These controls were specifically chosen because they combine music and control in a natural way. Achieving this was more difficult than it may seem. In my very first prototype, the cello simply shot one bullet for every note, and the direction of the bullet depended on the pitch of the note. This turned out to play horribly: whenever the players moved from the left to the right, the cellist had to play a scale from low to high. When they moved back, the notes also had to go back from high to low. This made it completely impossible to play anything that sounded like good music.

Another thing I tweaked a lot is the mapping of which pattern triggers which attack. The current controls work quite well on an emotional level: the attack is linked to the feeling of the music. Slow, low notes often sound quite tense and sad on a cello (especially with the specific types of melodies I personally usually play), and alternating between slow and fast notes creates an awesomely menacing atmosphere. This can be seen in the trailer from around 1:00. Creating tension this way works incredibly well: I performed with Cello Fortress in front of an audience of several hundred people at the Indie Games Concert, and the noises from the audience made it clear that they experienced the tension very strongly.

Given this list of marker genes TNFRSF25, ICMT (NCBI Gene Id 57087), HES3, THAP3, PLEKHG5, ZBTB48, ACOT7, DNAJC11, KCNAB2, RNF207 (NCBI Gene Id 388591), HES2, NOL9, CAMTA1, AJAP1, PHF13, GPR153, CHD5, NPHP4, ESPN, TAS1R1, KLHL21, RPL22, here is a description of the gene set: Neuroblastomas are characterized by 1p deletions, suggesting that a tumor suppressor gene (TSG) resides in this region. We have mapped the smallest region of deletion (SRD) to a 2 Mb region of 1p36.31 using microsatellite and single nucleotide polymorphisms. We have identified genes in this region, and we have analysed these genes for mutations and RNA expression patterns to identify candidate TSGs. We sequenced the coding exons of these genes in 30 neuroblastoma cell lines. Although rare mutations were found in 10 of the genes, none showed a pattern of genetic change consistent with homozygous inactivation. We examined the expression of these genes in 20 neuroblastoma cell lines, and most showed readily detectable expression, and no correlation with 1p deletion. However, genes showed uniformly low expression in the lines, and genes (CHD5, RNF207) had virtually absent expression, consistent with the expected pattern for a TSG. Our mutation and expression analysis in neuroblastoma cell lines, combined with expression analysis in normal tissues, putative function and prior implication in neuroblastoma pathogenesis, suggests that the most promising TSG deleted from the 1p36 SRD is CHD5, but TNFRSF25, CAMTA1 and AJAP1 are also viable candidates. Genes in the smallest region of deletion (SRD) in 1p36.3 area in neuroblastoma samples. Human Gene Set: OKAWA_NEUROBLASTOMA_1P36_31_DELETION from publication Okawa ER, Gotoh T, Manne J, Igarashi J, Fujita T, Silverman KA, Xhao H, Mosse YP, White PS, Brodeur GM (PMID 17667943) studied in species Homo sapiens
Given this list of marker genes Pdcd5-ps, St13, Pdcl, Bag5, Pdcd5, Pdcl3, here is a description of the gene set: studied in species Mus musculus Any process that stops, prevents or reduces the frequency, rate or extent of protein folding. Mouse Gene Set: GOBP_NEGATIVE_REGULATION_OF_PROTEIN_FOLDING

A note I should make on this trailer, is that in the real game, there is a slight delay between the music the cello plays and the moment the guns react to it. This is because analysing music in real-time takes a bit of time. To make the trailer more understandable, I have moved the sound a bit to make the music fit the gameplay exactly.

While I am already performing with it, I am also still working on Cello Fortress to improve it. So what is next? My focus for the coming period is first creating real graphics, and after that I want to add a couple more attacks for the cellist. In the meanwhile, I hope more events, venues and exhibits will contact me to perform with Cello Fortress! Check for tour dates and contact info!


  1. Couldn't you distribute pre-arranged cello songs for the game so non-cellists can play without you/another musician?

    Additionally, are you thinking about other instruments at all?

    1. I definitely could pre-record songs, but it would lose a lot of the fun: I cannot react to the players that way. Also, the performance is very much part of what makes it cool. Without the live musician, it loses it most important part. Still, could be a nice extra at some point! :)

      I have been thinking about trying other instruments, yes. Especially violin and viola could work really well, I expect, and maybe wind instruments as well.

  2. As a cellist, I want to download this game badly. As a UX researcher, I want to help. If you open this up to do user testing, please let me know.